Facebook is working on a collaboration tool for businesses called “Facebook at Work” in a bid to compete with similar tools from Google, LinkedIn and Microsoft.
The tool, which is in early-stage testing, is similar to the social network, a person familiar with it confirmed Monday.
It will essentially allow employees to collaborate via groups, messaging and the news feed, the source said, adding that no information from Facebook at Work will show up in users’ personal accounts.
A Facebook spokeswoman declined to comment on the matter.
But Facebook is a bit late to the collaboration table and its tool could prove to be just one more distraction for people during work hours, analysts said.
“It makes total sense for Facebook to add an At Work element,” said Frank Gillett, principal analyst and VP at Forrester. “Much, but not all, of people’s work and personal lives are related, and it can be frustrating to have those siloed in separate online relationships. Helping individuals integrate and express their digital selves within one relationship will create greater engagement and loyalty.”
Facebook at Work is probably not going to be for everyone though, he said. Initially, it will be for the people who are already comfortable blending their personal lives with their work lives, such as those in technology or public relations, he said. And compared to LinkedIn, at which this effort is aimed, Facebook is late, Gillet said.
Andre Spicer, professor of organizational behavior at the Cass Business School in London, agreed. “Facebook is moving into a very crowded space.”
Facebook is associated with personal leisure time rather than the workplace, so there might be some barriers there, he said. On the other hand, people already spend huge amounts of time on Facebook in the office anyway, so that gives it a foothold.
“But generally speaking, using Facebook is not going to make people more productive at work, it will probably actually divert from [work] activity,” he said.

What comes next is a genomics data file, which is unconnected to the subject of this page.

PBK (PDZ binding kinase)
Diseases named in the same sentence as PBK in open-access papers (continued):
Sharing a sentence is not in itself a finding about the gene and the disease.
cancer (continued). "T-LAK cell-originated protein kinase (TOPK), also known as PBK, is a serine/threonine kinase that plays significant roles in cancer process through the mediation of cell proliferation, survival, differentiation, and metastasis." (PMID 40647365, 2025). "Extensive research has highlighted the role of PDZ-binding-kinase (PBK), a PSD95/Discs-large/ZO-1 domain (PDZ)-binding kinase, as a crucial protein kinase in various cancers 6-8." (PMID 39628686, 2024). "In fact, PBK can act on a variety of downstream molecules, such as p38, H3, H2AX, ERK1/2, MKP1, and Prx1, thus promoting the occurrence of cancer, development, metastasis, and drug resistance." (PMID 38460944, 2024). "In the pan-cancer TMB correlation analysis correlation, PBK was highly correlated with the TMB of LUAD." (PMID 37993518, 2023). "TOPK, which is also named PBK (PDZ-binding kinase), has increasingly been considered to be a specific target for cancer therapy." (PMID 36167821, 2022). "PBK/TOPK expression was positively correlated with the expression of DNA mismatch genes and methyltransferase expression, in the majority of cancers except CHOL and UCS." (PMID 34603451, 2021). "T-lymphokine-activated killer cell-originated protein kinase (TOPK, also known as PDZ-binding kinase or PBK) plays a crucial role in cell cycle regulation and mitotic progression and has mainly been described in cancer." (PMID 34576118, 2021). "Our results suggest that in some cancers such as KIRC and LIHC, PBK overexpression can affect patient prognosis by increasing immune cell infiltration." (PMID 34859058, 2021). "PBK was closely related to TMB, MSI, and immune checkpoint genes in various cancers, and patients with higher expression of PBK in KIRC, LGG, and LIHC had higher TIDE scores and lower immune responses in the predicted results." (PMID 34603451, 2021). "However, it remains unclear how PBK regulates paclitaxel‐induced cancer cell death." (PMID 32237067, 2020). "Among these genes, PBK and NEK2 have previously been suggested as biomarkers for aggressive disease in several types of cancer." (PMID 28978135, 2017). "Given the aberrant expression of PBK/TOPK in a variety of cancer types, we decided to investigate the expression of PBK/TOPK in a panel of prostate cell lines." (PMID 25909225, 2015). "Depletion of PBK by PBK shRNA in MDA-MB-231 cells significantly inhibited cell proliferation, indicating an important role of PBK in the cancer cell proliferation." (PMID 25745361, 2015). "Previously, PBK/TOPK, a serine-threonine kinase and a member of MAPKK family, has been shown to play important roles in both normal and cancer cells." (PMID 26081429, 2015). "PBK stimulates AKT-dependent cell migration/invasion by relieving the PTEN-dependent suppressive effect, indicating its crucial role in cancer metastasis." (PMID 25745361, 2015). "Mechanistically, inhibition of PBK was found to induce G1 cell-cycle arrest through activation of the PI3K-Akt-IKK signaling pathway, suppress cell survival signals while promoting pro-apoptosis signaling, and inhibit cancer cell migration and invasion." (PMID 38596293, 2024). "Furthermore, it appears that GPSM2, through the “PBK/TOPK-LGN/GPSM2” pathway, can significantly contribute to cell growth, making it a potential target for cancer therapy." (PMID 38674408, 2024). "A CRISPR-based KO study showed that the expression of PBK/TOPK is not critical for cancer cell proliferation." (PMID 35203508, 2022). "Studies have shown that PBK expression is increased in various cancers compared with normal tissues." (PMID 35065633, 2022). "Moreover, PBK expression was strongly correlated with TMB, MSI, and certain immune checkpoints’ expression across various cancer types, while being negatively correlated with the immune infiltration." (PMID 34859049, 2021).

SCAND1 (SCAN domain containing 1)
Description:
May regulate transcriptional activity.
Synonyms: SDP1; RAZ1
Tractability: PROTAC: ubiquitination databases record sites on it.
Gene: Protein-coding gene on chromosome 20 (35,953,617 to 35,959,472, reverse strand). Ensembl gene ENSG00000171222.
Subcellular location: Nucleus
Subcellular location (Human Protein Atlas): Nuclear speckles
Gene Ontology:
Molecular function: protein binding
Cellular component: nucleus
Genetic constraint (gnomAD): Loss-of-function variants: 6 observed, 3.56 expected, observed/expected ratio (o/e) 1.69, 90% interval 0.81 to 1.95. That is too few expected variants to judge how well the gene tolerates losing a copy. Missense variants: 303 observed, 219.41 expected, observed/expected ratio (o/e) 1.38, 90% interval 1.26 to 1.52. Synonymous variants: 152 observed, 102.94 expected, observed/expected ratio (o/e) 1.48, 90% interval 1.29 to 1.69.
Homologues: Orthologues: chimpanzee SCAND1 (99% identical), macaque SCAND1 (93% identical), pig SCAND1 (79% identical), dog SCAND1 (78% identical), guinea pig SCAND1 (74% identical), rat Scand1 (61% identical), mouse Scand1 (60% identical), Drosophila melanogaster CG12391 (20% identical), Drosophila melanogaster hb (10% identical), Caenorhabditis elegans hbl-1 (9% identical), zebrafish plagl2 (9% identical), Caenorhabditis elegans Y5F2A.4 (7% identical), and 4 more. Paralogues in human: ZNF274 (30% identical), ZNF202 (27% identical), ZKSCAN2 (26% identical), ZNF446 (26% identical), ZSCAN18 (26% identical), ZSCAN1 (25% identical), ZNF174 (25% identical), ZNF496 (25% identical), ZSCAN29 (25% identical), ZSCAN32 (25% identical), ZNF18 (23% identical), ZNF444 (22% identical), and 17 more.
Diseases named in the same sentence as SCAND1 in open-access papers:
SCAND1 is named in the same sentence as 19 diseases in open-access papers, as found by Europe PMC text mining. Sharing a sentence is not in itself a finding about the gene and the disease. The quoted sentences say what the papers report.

Still there could be positive aspects. One of them is maintaining relationships with “weak ties,” like old school friends who ended up in completely different industries. That could bring new perspectives to employees, he added.
Another positive aspect could be for companies that have a lot of virtual teams, such as consultants or salespeople. “Something like a social network would be a useful tool to allow people to participate with the organization in a kind of informal way,” Spicer said.
On the negative side, Spicer and Gillett agreed that security could be an issue. There is a fundamental question on the tradeoff between business value and company security, they said.
“It does create potential security leak problems externally, but more importantly internally,” Spicer said, adding that it will be harder to make sure that a certain piece of news is not exchanged between departments.
Another problem could be content hosting the content, Gillett said. Companies might not want to host business conversations on Facebook’s servers. However, if Facebook at Work takes off, the company would likely offer some kind of integration of the platform into existing corporate IT infrastructures, Gillett added.
“I think this will further spur the discussion about privacy and the separation of work and personal [life],” Gillett said, adding that there is no simple answer. “The question is, how do technology companies like Facebook create software that gives each person, each company and each culture the choices that they want?”